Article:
Way back, before most of us were working, you got a job with a company and you stayed with that company–making steady progression–until you retired. You were, of course, a man. If you got fired, you had done something pretty bad. Layoffs didn’t happen very often. There were career ladders that you took all the way from your first position to your last position.
This is so long ago that many people reading this don’t get it, don’t know why we still talk about it, and think this is a no-brainer. We still talk about it because this model still shapes our expectations in many ways. Our infrastructure is not set up to support the current reality–if so, we’d have portable health insurance and retirement plans. We’d also be much more focused on taking care of ourselves in our careers rather than leaving it to companies. It is time for our mental models to catch up with reality.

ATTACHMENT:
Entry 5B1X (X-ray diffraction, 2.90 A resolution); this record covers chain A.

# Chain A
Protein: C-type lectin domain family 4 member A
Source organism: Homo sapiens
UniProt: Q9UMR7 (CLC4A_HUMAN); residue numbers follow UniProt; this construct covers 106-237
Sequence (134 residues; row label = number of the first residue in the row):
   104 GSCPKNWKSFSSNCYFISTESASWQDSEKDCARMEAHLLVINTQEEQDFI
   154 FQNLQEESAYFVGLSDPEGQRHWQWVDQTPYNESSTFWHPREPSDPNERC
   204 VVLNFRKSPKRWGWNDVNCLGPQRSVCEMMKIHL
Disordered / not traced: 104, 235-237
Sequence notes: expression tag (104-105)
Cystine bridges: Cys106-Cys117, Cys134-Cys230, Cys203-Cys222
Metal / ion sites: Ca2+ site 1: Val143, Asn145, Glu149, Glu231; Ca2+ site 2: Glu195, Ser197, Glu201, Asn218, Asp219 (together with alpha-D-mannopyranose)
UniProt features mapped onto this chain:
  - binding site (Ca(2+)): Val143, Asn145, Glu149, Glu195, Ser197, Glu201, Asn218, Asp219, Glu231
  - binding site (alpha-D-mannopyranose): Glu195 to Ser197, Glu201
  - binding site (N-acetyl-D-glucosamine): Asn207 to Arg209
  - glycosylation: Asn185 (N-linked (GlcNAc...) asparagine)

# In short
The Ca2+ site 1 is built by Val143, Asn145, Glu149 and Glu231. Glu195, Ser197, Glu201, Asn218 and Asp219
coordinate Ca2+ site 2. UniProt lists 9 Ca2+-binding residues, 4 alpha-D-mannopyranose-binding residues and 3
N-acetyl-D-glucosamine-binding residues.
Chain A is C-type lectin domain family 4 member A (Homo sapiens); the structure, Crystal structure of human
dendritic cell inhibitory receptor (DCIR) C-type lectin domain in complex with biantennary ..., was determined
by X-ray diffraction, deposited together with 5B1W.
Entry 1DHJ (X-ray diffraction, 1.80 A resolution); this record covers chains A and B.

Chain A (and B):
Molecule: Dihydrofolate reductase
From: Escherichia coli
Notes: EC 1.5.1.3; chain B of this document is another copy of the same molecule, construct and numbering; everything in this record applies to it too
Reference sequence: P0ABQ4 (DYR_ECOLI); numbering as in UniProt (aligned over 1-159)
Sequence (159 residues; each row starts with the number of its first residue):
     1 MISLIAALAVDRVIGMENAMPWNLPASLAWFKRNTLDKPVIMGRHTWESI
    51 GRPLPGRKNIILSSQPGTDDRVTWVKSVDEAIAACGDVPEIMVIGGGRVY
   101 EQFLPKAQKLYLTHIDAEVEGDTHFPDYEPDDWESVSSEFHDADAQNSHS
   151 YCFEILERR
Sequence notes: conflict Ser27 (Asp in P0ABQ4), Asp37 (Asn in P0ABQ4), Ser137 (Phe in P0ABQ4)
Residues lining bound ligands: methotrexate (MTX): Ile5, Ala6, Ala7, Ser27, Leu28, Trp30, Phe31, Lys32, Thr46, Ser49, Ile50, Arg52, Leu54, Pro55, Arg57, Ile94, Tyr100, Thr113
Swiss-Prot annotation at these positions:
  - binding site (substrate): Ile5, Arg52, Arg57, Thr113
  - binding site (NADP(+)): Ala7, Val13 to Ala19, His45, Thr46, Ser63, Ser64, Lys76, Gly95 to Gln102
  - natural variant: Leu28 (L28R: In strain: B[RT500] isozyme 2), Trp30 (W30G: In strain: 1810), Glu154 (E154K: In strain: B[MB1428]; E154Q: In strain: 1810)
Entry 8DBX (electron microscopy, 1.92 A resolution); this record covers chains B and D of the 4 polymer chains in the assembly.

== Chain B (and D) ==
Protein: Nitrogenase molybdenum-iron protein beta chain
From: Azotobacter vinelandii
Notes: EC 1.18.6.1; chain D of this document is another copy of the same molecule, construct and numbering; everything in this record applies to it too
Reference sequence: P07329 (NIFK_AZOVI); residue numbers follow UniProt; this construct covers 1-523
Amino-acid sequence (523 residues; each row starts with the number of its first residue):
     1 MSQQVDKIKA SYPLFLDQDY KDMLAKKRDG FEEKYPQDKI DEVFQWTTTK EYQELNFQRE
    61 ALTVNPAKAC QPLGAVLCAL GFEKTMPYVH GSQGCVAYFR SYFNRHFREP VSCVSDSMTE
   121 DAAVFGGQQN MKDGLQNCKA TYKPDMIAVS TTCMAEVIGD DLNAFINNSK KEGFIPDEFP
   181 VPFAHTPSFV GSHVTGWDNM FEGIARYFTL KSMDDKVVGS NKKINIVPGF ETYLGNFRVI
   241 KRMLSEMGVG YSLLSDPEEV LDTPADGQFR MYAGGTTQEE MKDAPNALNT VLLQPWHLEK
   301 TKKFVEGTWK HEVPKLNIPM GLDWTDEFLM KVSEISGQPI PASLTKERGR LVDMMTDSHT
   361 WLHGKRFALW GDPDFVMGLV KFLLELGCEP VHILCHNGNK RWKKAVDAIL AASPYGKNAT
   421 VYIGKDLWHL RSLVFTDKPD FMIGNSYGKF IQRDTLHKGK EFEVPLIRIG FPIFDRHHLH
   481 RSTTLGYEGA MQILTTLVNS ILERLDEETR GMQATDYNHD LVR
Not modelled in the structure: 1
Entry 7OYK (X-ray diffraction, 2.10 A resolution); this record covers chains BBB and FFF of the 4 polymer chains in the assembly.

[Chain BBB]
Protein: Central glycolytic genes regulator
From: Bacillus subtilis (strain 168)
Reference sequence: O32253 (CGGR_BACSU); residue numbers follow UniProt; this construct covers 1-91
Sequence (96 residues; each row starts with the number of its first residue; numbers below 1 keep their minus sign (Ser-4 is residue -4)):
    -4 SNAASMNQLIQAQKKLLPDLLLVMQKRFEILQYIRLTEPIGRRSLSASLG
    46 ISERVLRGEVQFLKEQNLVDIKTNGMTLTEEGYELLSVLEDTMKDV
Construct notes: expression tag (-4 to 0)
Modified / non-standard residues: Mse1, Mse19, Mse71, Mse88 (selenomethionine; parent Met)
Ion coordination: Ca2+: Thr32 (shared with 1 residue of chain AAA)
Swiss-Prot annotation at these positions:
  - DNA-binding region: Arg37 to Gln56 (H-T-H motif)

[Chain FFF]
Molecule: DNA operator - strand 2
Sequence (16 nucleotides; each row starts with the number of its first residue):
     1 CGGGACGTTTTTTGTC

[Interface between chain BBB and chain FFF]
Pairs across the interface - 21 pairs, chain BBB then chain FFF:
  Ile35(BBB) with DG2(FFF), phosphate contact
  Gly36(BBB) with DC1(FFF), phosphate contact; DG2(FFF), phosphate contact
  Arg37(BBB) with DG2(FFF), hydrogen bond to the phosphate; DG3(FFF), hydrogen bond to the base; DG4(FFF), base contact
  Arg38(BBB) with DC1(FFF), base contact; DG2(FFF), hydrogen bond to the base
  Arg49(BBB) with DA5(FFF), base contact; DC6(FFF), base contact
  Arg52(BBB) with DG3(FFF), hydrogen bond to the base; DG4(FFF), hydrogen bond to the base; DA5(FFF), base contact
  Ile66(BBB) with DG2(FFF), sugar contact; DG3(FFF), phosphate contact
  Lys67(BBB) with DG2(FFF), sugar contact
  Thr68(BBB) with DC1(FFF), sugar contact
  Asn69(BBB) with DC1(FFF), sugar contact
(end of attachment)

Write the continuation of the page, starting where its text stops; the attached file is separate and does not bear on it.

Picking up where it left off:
The current ‘career ladder’ looks a lot more like those cool folding ladders that can be shaped over obstructions and can bend in several directions as necessary to do the job.
The current ‘career ladder’ takes you up when that is possible and helps you deal with the plateaus, job losses, industry and functional changes that are necessary to remain resilient and successful in today’s economy. Today’s ‘career ladder’ needs to focus on skills and trends rather than specific roles in specific companies in specific industries. Find ways to “Genericize Yourself,” that enable you to move across industries. Find ways to specialize (I know, those sound like opposite pieces of advice, but they aren’t), so that your value (brand) is obvious. Build your resilience for all kinds of shifts in the economy–think of the shifts that have happened in publishing, electronics, e-marketing, and are happening in health care and communications now. You can’t know what is coming, but you can be ready.